Discussion

Our study identified 25 published tools for the assessment of procedural skills in central venous catheterization. All of these tools used at least one item that is scored in a binary checklist fashion and only six studies reported using a global rating scale.

Our study identified that only 20% of the assessment tools incorporated at least one item in each of the seven key procedural competence domains; the majority of tools did not assess for competency in the domains of “Team working” and “Communication and working with the patient.”

In an effort to improve clinical outcomes through the use of simulation-based training, trainers need to be mindful of assessing domains that have implications on patient safety, such as “Team working”, “Safety” and “Infection control.” Therefore, the tool, wherever possible, should strive to aim for including items in as many of the seven key competency domains as possible. Failing the ability to assess the procedure in a systematic and comprehensive manner, consideration should be made towards using a global rating scale instead.

Not every tool is created equally. Tools are frequently created with specific purposes in mind. Thus for an evaluator wishing to borrow a pre-existing assessment tool from the published literature for the purposes of assessments, this study provides a comprehensive list of assessment items to facilitate educators and assessors in choosing an appropriate tool.

There are some limitations in this systematic review that impact on the interpretation of our study’s conclusions. First, despite our systematic review including only publications that included an educational intervention, the assessment purposes of the studies were not uniform. Tools designed to be used by nurses for the purposes of documenting infectious risks only or tools designed for the purposes of assessing performances on simulators are unlikely to be as comprehensive as tools designed to assess for overall competence of procedural skills on patients. Indeed, our results suggest that clinical checklists were more focused on steps involving preparation and infection control than simulation checklists, while simulation checklists were more focused on procedural technical competence itself. Therefore, the contextual features of each published tool are important to recognize, since ultimately, validity of any assessment tool refers to the “degree to which evidence and theory support the interpretations of test scores entailed by the proposed uses of tests” (American Educational Research Association, American Psychological Association, & National Council on Measurement in Education. Standards for educational and psychological testing. 1999). Second, despite contacting authors to obtain the actual checklists, although a number did provide these (Wall et al. 2005; Lobo et al. 2005; Costello et al. 2008), a few studies were excluded because of a lack of response from the authors.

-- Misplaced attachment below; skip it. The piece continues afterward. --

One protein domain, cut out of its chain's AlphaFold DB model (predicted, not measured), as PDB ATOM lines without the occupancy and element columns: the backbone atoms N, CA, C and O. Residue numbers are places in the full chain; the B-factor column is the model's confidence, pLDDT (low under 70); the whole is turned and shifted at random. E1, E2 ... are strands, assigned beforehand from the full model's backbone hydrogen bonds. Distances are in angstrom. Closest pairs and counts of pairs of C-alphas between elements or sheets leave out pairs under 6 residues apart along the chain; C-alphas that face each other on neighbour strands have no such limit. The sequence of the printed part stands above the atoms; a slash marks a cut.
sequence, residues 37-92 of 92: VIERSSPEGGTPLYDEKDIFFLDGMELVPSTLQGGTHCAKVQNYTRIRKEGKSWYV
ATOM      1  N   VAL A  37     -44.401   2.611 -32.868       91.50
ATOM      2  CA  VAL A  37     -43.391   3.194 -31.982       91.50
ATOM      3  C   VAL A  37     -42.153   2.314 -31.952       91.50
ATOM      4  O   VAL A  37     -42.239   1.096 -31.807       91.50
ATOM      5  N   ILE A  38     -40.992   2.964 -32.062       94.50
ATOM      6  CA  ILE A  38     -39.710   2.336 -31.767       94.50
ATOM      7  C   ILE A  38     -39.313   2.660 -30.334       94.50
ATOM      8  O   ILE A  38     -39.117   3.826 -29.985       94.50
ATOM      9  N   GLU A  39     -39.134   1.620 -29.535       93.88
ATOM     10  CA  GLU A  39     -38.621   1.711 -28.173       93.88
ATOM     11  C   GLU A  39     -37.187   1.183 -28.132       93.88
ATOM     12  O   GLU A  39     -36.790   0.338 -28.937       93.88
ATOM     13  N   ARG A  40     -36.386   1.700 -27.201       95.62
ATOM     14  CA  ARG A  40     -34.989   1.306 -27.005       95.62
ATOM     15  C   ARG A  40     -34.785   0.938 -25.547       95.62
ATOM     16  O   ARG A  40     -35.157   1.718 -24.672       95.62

Despite these limitations, this study has a number of strengths. By providing a systematic and comprehensive evaluation and description of existing tools on central venous catheterization, this study facilitates educators, researchers, or hospital administrators wishing to use, study or develop assessments tools on assessing for competency in this procedure. Furthermore, this study compiles, for the first time, a “catalog” of all the potential aspects of the procedure that could be assessed (see Additional file 1). This “catalog” represents the end product of work from multiple groups using various methods such as cognitive task analysis, literature review, and expert panels.

Conclusions

In conclusion, in this systematic review of published assessment tools on central venous catheterization, we present a comprehensive list of assessment items. We found that the use of procedural checklists far outnumber the use of global rating scales. The majority of these tools did not assess for competency in the domains of “Team working” and “Communication and working with the patient.” Lastly, the rigor in which the tools were developed greatly varied.

Methods

Data sources and search strategy

The search strategy was previously published (Ma et al. 2011). In short, searches for relevant articles published between January 1950 and May 2010 were conducted on the following databases: PubMed, MEDLINE, Education Resource Information Center (ERIC), the Cumulative Index to Nursing and Allied Health Literature (CINAHL), Excerpta Medica, and Cochrane Central Register of Controlled Trials. Our search strategy was developed with the assistance of a research librarian and used the following keywords: catheterization, central venous; catheterization; catheter$; jugular veins; subclavian veins; and femoral veins. These terms were searched as subject headings, medical subject heading, and text words, and combined with the Boolean operator “and” with education terms. Education terms used were: education; learning; teaching; and teach$. We did not place a language restriction on the search. The initial screening of search results was done independently by two authors (I.M., M.B.), using titles and abstracts. Additional hand search for references in included articles and relevant review articles was conducted. From this initial search (Ma et al. 2011), citations that were clearly not primary research, involved animal studies, or did not involve an educational intervention were excluded. For the remaining citations, full-length articles were retrieved.